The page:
We went the savory route for this month’s Bake Together. And I went with Spanish flavors, not the first time I’ve veered in that direction. What can I say, I’m a little boring.
I really love Abby’s Bake Together challenges. Up until she started them, I was a pretty strict recipe follower. I still am, at least the first time I make something. I’ve got enough experience in the kitchen to have some intuition about how to fix things if they aren’t turning out right or if there’s something missing (acid, it always seems to be acid – or salt).
These monthly challenges have given me the confidence to take a recipe and tweak it to my tastes right from the start. And the results have been really good! Last year, one of my favorite desserts was the blueberry lavender sorbet that I made for the June 2010 challenge. And this year, we were nuts over February’s cheesecake – my take was Meyer lemon, with a speculaas crust. As a result, I’m finding it easier to dip my toes into developing my own recipes (I even entered my first ever recipe contest – I didn’t win, but it was a lot of fun!).
For these savory sables, it was pretty easy to decide on the ingredients, knowing I was going the Spanish route. I used things I always have on hand: manchego cheese, smoked paprika, macrona almonds. I kind of wish I would have also had some quince paste, because it would have been a delicious pairing.
I liked the end result, but I think I wanted them to be a little saltier. And my longing for quince paste to go with it is just an indication that while they were good, they needed a little something else to make them great. Which isn’t necessarily a bad thing – sometimes baked goods are best with a partner.
I used Kosher salt instead of table salt, thinking that adding salted almonds to the mix would make up for it. But I wish I would have either stuck with table salt, or used more Kosher. I did a straight swap-out of the parmesan for shredded (aged) manchego, and left out the thyme and cayenne but added smoked sweet paprika instead.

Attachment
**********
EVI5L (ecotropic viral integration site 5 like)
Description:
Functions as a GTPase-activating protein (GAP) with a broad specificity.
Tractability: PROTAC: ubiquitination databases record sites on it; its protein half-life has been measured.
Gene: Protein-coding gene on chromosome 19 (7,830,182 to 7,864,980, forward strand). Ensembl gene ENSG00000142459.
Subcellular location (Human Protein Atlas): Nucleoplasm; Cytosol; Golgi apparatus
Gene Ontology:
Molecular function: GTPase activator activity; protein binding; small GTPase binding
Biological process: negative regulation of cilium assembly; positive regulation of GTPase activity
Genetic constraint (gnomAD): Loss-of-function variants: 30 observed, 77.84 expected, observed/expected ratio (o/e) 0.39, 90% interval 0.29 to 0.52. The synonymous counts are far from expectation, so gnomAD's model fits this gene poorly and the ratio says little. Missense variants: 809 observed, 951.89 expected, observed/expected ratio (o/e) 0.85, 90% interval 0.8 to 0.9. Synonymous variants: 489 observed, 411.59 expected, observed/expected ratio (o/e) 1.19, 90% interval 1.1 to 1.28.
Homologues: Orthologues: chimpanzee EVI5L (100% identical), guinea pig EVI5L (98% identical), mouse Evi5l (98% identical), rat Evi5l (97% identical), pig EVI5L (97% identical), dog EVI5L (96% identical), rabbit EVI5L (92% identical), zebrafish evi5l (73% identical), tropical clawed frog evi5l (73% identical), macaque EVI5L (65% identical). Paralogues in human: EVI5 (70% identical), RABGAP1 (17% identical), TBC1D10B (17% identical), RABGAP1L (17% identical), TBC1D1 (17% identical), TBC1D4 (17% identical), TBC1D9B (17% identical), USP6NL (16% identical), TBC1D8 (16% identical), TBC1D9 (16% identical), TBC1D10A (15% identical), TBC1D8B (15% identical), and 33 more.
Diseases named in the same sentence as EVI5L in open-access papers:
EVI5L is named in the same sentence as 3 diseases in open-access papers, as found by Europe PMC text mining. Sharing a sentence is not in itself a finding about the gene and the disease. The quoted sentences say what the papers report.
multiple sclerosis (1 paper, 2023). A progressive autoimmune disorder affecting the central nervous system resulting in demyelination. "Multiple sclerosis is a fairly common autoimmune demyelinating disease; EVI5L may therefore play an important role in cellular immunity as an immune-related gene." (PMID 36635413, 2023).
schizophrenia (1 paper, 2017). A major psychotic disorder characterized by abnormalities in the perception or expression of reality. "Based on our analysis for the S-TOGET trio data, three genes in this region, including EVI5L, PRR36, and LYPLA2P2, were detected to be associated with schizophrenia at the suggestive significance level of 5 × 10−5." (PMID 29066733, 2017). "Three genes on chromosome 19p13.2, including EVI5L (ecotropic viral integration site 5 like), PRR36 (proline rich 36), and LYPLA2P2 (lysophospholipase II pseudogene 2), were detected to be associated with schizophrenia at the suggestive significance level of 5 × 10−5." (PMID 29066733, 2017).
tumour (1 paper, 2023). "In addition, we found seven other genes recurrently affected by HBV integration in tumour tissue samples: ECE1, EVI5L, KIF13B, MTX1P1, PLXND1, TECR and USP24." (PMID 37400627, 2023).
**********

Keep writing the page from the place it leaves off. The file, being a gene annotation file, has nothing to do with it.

The only added ingredient was marcona almonds, ground up in the food processor and added to the dough during the fraisage process. I liked the bit of texture and nuttiness that the almonds added.
Adapted from: Abby Dodge
Makes 29 sables
1 1/3 cups (6 ounces) all purpose flour
1/2 cup (2 ounces) grated manchego cheese
1 teaspoon Kosher salt
1 teaspoon smoked paprika
8 tablespoons (4 ounces) unsalted butter, cut into 7 slices, well chilled
2 tablespoons + 1 1/2 teaspoons very cold water
3 ounces marcona almonds
Maldon salt for sprinkling
To make the dough:
1. Put the flour, cheese, salt and paprika in a food processor and pulse briefly to combine. Add the butter and pulse until the butter pieces are slightly larger than pea size, about 10 to 12 pulses depending on your machine. Drizzle the water evenly over the flour mixture. Pulse until the dough begins to form moist crumbs that are just beginning to clump together, about 8 or 9 more pulses depending on your machine.
2. Dump the moist crumbs onto the unfloured counter and gather into a pile. Put the almonds into the food processor and pulse until coarsely ground (about the size of sesame seeds). Add the ground nuts to the pile of dough and gently toss together.
3. With the heel of your hand, push and gently smear the crumbs away from you until they start to come together in a cohesive dough. Two or three â€˜smearsâ€™ should do the trick. Using a bench scraper, gather the dough together and turn it about 45 degrees and give it one or two more smears. Gather the dough together and shape the dough into a 7 1/4-inch long and 2 1/4 -inch wide rectangle using the bench scraper to make the sides nice and straight. Wrap tightly in plastic wrap and refrigerate until very firm, about 3 hours, or up to 2 days.
4. Position a rack in the center of the oven and heat the oven to 375Â°F. Line two large baking sheets with parchment. Using a thin, sharp knife, cut the logs into 1/4-inch slices and arrange about 1 inch apart (they donâ€™t spread much at all) on the prepared sheets. Bake, one sheet at a time, until nutty brown around the edges, 16 to 18 minutes. Sprinkle the crackers with a little flaky sea salt (Maldon preferred) just as the baking sheets come out of the oven. Serve slightly warm or room temperature.
5. The dough can be shaped and frozen for up to a month and then thawed for about an hour on the counter or in the refrigerator overnight. Likewise, tuck the baked and cooled sables in a heavy duty zip top bag and stash them in the freezer. Thaw at room temperature and warm them for a few minutes at 325Â°F to refresh the flavors.
- Spanish Sables (adapted from Abby Dodge)